Standoff in the Sahara

BOB LEVIN September 21 1987

Standoff in the Sahara

BOB LEVIN September 21 1987

Standoff in the Sahara


It is called the Aozou Strip, a barren stretch of the Sahara Desert between Chad and Libya. Both countries claim it, although it has been held by Libya for the past 14 years. Then, last month, Chadian troops launched a drive to seize the strip. They occupied its administrative capital, the date-palm oasis town of Aozou. Three weeks later the Libyans struck back, using air power to support ground troops as they retook the town.

That led the Chadians, who have no air force, to change tactics. On Sept.

5 a column of their troops crossed the disputed strip and drove 100 km inside Libya itself. There they destroyed the key Matan as-Sarra airbase and, they claimed, killed 1,730 Libyans. Early last week the Libyans retaliated again, sending Sovietbuilt Tupolev bombers to hit N’Djamena, the Chad capital. But French forces, supporting the Chad government, shot down a Libyan bomber with a U.S.-made Hawk missile —bringing France perilously close to open war with Libya before a ceasefire took effect.

In the shifting sands of the Saharan war, the latest round of fighting marked another stunning victory for the forces of Chad’s President Hissène Habré. It also represented another major embarrassment for Libyan strongman Col. Moammar Gadhafi, whose involvement has turned a two-decadesold civil war into an international conflict with ominous big-power implications.

The latest events have created a difficult situation for France. While main-

taining a military presence in its former colony, Paris has tried to keep a low profile and avoid a direct confrontation with Libya. Indeed, French Defence Minister André Giraud insisted last week that France “was in no way involved” in the Chadian raid on the

Libyan base, and Prime Minister Jacques Chirac urged the two nations to stop fighting. In fact, at week’s end, responding to an appeal by the Organization of African Unity (OAU), both countries agreed to a ceasefire. But Gadhafi did not withdraw his charge that France bore “direct responsibility” for Chad’s “aggression”—and analysts were openly doubtful that the ceasefire would last.

Meanwhile France found itself at odds with Washington. A state department spokesman implicitly endorsed Chad’s “limited operation” against Gadhafi, traditionally the Reagan ad-

ministration’s foe. “There’s a jingoistic attitude in the White House over this one,” said a senior state department source. “They see it as a good little boy surprisingly getting the best of a big bad bully.” Already this year the United States has given Chad $37 million in military aid, and U.S. sources say that it is now considering sending Stinger antiaircraft missiles. As well, Washington had encouraged Habré to press his offensive, putting France in the unwanted position of backstopping a virtual invasion of Libya. “The French,” said a former U.S. ambassador to a North African country,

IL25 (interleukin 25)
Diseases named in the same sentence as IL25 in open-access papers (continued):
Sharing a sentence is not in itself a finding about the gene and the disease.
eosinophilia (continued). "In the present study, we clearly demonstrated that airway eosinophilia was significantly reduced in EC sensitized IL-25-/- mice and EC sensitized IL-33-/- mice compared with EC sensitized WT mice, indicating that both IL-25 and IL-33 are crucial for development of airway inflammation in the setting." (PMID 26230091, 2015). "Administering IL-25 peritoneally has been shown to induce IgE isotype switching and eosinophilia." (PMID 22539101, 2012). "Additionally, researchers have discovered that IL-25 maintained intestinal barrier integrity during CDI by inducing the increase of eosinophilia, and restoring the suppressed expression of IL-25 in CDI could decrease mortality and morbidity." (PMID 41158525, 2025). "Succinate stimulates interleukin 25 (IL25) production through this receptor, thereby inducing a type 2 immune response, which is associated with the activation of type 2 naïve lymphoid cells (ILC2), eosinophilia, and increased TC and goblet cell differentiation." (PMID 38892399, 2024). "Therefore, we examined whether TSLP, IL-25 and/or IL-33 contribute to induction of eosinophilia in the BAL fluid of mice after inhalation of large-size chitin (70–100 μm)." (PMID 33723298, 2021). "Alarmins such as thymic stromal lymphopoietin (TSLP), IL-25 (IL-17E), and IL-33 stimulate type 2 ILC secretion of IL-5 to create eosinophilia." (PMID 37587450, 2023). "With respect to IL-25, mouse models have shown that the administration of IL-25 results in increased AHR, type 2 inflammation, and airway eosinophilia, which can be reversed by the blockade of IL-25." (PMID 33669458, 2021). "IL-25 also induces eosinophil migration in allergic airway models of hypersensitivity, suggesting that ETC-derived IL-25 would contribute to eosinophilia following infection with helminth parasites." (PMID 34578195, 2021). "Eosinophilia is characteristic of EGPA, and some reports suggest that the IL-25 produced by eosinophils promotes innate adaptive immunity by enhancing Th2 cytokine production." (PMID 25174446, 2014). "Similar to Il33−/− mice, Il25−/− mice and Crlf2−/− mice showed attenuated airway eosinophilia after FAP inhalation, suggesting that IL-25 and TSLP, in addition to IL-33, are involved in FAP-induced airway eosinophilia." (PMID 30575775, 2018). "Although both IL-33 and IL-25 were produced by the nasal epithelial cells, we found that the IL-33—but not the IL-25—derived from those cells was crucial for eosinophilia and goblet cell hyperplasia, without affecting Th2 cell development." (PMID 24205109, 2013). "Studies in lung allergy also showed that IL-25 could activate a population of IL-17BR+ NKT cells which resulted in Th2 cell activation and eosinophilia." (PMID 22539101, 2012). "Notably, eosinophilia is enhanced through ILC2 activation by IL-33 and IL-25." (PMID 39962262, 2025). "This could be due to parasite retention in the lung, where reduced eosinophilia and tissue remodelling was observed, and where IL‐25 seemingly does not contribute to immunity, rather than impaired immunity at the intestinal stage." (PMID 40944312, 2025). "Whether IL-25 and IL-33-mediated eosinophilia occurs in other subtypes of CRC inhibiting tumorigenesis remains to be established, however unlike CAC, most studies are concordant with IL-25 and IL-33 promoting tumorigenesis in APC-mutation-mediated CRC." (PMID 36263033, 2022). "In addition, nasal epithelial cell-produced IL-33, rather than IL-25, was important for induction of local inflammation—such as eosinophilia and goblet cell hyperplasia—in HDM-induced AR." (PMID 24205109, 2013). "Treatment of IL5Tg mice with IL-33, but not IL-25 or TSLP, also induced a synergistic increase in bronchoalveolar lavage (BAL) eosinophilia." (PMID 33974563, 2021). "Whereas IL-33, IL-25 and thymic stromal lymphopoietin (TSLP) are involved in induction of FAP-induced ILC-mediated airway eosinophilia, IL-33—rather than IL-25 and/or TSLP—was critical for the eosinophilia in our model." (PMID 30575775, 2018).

“are concerned that the Chadians will overreach themselves and that France will be brought face to face in the conflict.”

A dusty, desperately impoverished nation,

Chad gained its independence in 1960 and has been fighting a civil war for most of the time since then. The fight has pitted Habré’s forces against those of a rival faction led by Goukouni Oueddei, who is allied with Gadhafi. France sided with the Paris-educated Habré, now 45, who came to power in a 1982 coup that was widely reported to have been supported by the U.S. Central Intelligence Agency. France currently has about 1,500 troops in Chad—along with Mirage fighters, Jaguar bombers and a battery of antiaircraft missiles—officially to defend against Libyan attacks south of the 16th parallel.

French support clearly helped Habré gain victories earlier this year, when his motorized troops —their heads swathed in burnouses against the stinging Saharan sand—wound north through the desert, taking back territory held by the combined Libyan-rebel forces. One of those triumphs, at Ouadi Doum airbase in March, netted a cache of advanced Sovietbloc weaponry, which Western intelligence officials valued at $1.35 billion and have since been studying.